!-- Global site tag (gtag.js) - Google Analytics -->
Select Page

Omega Healthcare (OHI) is one of our favorite high-yield companies. Why is it down so far? The answers can tell us a lot about the real outlook for Real Estate in general, as opposed to the way the stocks have been moving as the outbreak blows through.

 

The company pays a $0.67 dividend every three months and back at the $40 level this equated to a very comfortable 6.7% yield. The stock slowly rose from the $36 level to the mid-40s over the past 12 months and then BOOM, panic ensued in the stock market and in the space of three weeks, the stock dropped from $45 to a low of $13 on Wednesday. It rebounded to $22 yesterday, up 50%.

 

We spoke with the senior vice president of investor relations recently and asked him directly what was going on with the stock. He had no answers for us, which at first we thought was negative, but on further evaluation we now believe this to be very positive.

 

But rumors had spread about senior housing facilities in the US as the first confirmed case of the global pandemic of coronavirus disease in the United States was announced by the state of Washington on January 21st. Two deaths were announced on February 26. The city was the first to suffer a cluster of cases of COVID-19 during the 2019–20 coronavirus pandemic, including the first six U.S. fatalities. Many of the deceased were residents of a nursing home in Kirkland, a suburb of Seattle.

 

Back to Omega. The VP said there is NOT ONE case of coronavirus in any of their 900 buildings. Furthermore, he said just 12% of their facilities are senior housing facilities, 40% are nursing critical centers, and 48% are Medicaid facilities. There has been talk of people taking their parents from senior housing facilities. But of the latter two categories, these people cannot leave. They need the help and care that is offered here.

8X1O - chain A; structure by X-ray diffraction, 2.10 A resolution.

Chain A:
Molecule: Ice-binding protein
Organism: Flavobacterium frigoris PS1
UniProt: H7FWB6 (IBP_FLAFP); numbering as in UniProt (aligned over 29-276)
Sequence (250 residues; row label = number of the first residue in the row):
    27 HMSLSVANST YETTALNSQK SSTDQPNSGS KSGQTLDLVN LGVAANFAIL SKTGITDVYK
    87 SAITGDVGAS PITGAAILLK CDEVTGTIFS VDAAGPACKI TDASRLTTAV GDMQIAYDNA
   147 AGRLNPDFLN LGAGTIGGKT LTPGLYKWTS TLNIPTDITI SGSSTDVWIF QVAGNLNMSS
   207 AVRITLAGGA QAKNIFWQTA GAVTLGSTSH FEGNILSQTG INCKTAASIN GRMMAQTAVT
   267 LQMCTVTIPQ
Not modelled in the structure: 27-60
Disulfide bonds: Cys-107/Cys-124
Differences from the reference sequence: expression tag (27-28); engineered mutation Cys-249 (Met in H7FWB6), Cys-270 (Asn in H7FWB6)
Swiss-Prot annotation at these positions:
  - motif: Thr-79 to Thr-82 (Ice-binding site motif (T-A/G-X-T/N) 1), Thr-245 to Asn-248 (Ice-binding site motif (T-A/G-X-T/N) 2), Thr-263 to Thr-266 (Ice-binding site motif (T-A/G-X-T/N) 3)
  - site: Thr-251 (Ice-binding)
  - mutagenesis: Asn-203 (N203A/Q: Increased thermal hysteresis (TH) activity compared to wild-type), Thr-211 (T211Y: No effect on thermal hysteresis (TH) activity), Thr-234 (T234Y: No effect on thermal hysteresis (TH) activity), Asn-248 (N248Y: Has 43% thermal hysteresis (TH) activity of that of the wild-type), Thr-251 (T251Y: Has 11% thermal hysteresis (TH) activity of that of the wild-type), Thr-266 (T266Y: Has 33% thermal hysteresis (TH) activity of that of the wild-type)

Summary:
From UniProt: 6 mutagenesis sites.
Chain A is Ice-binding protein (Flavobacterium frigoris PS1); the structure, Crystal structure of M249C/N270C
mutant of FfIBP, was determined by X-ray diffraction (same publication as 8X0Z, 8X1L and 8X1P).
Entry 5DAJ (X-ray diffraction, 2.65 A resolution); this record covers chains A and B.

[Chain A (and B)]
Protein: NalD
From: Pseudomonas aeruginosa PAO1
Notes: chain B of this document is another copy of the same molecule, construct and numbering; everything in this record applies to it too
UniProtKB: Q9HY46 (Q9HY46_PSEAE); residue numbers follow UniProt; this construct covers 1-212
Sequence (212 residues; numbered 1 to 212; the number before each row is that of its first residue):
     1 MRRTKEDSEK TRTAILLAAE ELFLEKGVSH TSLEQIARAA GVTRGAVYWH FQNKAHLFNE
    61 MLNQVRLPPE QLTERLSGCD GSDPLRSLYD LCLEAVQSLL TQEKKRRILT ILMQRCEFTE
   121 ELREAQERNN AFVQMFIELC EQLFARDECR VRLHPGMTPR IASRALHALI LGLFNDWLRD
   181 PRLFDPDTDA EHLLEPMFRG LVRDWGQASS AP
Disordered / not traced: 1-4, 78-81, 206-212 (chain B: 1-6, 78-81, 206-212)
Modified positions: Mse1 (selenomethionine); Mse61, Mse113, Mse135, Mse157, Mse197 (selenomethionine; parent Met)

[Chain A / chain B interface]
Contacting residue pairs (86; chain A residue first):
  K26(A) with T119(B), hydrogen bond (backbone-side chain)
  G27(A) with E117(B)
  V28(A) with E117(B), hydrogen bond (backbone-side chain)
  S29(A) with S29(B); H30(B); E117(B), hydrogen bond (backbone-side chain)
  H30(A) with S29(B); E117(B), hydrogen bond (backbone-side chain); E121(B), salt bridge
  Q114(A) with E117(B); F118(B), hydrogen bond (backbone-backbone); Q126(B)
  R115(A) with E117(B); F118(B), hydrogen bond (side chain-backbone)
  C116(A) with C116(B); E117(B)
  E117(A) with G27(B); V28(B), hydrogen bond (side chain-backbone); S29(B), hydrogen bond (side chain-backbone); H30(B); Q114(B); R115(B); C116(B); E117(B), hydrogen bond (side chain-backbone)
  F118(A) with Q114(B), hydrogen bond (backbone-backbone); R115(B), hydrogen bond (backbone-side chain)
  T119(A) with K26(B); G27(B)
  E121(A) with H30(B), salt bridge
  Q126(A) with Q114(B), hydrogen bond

The stock now yields 12%. In light of these new facts, we would suggest that the stock market is giving you one of the best buying opportunities in recent history. Note that Todd Shaver does own shares.

As to some of things we said yesterday in our News Flash about New Residential, an update. First of all, we misspoke when we said the preferreds reflect “loans that come due.” That is not true of course. The preferreds are perpetual, meaning that they do not mature. They are callable in 2024 and 2025. If not, they reset at what could be much higher interest rates. We apologize. But note that all three preferreds rose yesterday between 28 and 43%. And they are still WAY BELOW par, or $25 where they normally trade in calmer times.

 

Secondly, we said that the Chairman and CEO Michael Nierenberg had bought over a million shares on March 5. We double-checked the SEC filings and now believe he was awarded stock options at those prices, but has not exercised them yet. Since they were in the $15-16 range, we would suggest that Mr. Nierenberg GET TO WORK to get the stock back up there to where it belongs(!)

 

But note that all three preferreds rose yesterday between 28% and 43%. And they are still WAY BELOW par, or $25 where they normally trade in calmer times. The stock itself was up 18% yesterday and even if they cut the dividend in half, the stock would yield 15%. We’re not saying they will, but you can see the dynamics of how the market has over-reacted.